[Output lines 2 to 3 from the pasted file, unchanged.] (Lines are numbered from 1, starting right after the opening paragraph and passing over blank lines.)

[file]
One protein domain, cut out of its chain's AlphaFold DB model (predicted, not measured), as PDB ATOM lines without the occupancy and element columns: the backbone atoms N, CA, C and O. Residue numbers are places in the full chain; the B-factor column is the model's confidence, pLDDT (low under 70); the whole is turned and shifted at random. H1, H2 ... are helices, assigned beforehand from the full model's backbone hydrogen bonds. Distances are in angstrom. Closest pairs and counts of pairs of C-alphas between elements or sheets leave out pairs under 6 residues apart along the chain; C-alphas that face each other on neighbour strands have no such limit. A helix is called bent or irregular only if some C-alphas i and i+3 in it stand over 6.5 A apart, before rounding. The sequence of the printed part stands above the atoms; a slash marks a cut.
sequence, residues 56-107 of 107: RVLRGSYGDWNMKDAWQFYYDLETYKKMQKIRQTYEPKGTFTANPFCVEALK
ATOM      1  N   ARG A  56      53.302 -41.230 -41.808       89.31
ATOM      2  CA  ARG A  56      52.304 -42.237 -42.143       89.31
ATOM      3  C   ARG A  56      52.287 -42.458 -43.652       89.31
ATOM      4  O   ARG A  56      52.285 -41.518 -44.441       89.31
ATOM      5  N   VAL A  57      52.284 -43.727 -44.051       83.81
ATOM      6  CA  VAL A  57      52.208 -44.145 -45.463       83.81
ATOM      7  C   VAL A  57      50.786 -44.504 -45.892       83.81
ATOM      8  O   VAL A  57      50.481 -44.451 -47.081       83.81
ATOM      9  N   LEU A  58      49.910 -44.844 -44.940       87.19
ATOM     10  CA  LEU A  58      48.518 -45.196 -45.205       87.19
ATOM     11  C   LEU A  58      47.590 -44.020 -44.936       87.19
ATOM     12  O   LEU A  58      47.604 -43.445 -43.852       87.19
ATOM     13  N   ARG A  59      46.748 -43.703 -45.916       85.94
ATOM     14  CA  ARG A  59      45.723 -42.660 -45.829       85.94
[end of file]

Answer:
ATOM      1  N   ARG A  56      53.302 -41.230 -41.808       89.31
ATOM      2  CA  ARG A  56      52.304 -42.237 -42.143       89.31